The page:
In a second story, a previous case comes back to haunt. A patient’s family dies for wrongful death when he dies on Reynolds’ table. We learn the patient was a white supremacist and Reynolds knew. Did he compromise care to punish the patient (who committed a mass murder by killing people at a public even with toxin)? The hospital attorney (also Reynold’s fiancé) takes depositions and finds that no one did anything wrong, but the hospital should settle anyway. The conscientious doctors were too honest in their thinking and each recognized some small things that could have done better—to a jury it would look like a series of mistakes rather than thoughtful physicians. Of course, this idea violates ethics—it is wrong to take blame for something they didn’t do. But in this case, a trial is about the theater—the appearances—and in this case, we are told that settling is the better choice.
In a third storyline, a teenage girl has PTSD after a shooting in the school. The issue is that the shooting was a drill, not a real incident. It was staged to be as real and unexpected as possible. When Frome visits the school, he learns that budget cuts led to the firing of all school counselors and a concern from the principal that if they don’t do drills and there’s a real shooting then they’d be liable for not having taken action. This storyline is a direct reference to a call by the American Federation of Teachers and the National Education Association to end such drills because they cause harm to children. There is no evidence that such drills are effective in preparing schools and students and in fact may give potential perpetrators knowledge of responses that would allow them to plan differently. Also, students may experience anxiety and trauma from these realistic drills. The drills, in part, have been encouraged by a number of private corporations that train people in how to conduct the drills. The ethical issues are why are we “solving” the gun problem by traumatizing children, the tension between
Ford is an eccentric billionaire whose new rocket exploded over the city. He is also a generous donor to the hospital. His investors are spooked, people were hurt, and there is talk of a criminal investigation. He believes that there must be something wrong with him that led to this failure. He wants Koracick to find what that is which would explain him not succeeding. He donates to the hospital’s foundation. Grey is seeing a patient in the ED who is rationing her insulin to help her parents get the care they need. Koracick calls and pulls Grey away for an emergency consult. The emergency room is filling up with patients because there are no beds available. Koracick closes off an entire floor of the hospital in order for Ford to have privacy and space. When Grey sees Ford, he seems fine and he’s playing with his dog. Test results show that Ford has low vitamin E levels and some normal wear and tear, but otherwise nothing wrong with him. With news that he is healthy, Ford asks Koracick whether he has something rare wrong with him and says that he could make Koracick quite rich if he does find that rare problem. Koracick, thinking about the riches Ford might send his way, seems to find an aneurysm that might need surgery someday. Ford asks “When will we know [if it needs surgery]” and Koracick answers, “When we see the size of the check.”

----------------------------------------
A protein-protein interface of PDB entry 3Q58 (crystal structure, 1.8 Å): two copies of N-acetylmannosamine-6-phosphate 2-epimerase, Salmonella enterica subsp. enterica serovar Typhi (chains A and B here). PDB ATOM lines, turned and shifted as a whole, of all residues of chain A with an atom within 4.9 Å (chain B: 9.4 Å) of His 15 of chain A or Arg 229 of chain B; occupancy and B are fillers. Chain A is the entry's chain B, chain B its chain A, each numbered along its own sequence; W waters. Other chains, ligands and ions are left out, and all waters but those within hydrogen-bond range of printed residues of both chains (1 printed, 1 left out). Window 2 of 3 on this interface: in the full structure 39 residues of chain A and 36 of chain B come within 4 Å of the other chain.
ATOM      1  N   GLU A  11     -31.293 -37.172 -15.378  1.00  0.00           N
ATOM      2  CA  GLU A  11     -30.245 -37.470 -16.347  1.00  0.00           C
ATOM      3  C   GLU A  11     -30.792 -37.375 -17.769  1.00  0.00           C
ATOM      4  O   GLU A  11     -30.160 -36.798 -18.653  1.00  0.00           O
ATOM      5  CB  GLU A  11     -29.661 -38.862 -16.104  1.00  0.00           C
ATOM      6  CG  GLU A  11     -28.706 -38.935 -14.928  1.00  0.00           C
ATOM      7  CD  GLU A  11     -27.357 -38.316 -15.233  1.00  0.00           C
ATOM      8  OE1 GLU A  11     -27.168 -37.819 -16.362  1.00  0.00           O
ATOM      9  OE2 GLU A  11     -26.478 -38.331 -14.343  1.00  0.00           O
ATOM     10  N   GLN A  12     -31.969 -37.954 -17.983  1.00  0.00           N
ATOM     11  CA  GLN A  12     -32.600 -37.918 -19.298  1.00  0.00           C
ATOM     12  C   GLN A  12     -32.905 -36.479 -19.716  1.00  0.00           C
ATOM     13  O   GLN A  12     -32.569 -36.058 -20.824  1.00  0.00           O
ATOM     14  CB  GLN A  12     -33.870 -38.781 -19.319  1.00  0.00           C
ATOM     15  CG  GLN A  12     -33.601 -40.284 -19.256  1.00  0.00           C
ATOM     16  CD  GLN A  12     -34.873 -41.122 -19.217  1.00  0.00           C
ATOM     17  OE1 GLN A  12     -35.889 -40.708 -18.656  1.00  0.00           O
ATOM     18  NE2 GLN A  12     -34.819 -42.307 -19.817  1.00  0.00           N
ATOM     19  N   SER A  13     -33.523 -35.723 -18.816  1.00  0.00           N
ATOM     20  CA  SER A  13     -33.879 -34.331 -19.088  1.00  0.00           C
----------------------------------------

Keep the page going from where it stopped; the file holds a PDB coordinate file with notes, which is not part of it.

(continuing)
There are a lot of problems with a for-profit health care system and this episode shows some of the problem—that access comes with money. And that those who struggle and work multiples jobs to makes ends meet cannot get lifesaving medication, while the .01% can close an entire floor (preventing lots of people from getting care) when there is nothing wrong with him except hubris. One person gets three dozen rooms when three dozen patients get nothing.